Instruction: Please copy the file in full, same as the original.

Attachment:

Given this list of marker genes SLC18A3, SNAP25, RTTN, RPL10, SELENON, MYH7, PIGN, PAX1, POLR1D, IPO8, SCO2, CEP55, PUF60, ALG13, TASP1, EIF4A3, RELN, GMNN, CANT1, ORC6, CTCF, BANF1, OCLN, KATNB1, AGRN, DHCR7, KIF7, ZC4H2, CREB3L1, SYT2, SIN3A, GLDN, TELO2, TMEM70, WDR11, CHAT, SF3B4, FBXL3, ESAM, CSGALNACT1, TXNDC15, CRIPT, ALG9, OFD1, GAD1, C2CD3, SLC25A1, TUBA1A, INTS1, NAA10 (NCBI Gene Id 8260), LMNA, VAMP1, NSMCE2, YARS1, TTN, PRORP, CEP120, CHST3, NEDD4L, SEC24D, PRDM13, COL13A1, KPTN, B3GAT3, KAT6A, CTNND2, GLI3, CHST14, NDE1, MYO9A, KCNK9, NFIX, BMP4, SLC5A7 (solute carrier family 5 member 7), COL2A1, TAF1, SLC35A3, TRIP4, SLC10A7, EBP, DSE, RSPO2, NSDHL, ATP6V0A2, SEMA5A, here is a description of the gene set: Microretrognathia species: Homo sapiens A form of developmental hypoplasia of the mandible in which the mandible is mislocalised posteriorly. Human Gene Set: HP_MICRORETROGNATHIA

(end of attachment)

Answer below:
Given this list of marker genes SLC18A3, SNAP25, RTTN, RPL10, SELENON, MYH7, PIGN, PAX1, POLR1D, IPO8, SCO2, CEP55, PUF60, ALG13, TASP1, EIF4A3, RELN, GMNN, CANT1, ORC6, CTCF, BANF1, OCLN, KATNB1, AGRN, DHCR7, KIF7, ZC4H2, CREB3L1, SYT2, SIN3A, GLDN, TELO2, TMEM70, WDR11, CHAT, SF3B4, FBXL3, ESAM, CSGALNACT1, TXNDC15, CRIPT, ALG9, OFD1, GAD1, C2CD3, SLC25A1, TUBA1A, INTS1, NAA10 (NCBI Gene Id 8260), LMNA, VAMP1, NSMCE2, YARS1, TTN, PRORP, CEP120, CHST3, NEDD4L, SEC24D, PRDM13, COL13A1, KPTN, B3GAT3, KAT6A, CTNND2, GLI3, CHST14, NDE1, MYO9A, KCNK9, NFIX, BMP4, SLC5A7 (solute carrier family 5 member 7), COL2A1, TAF1, SLC35A3, TRIP4, SLC10A7, EBP, DSE, RSPO2, NSDHL, ATP6V0A2, SEMA5A, here is a description of the gene set: Microretrognathia species: Homo sapiens A form of developmental hypoplasia of the mandible in which the mandible is mislocalised posteriorly. Human Gene Set: HP_MICRORETROGNATHIA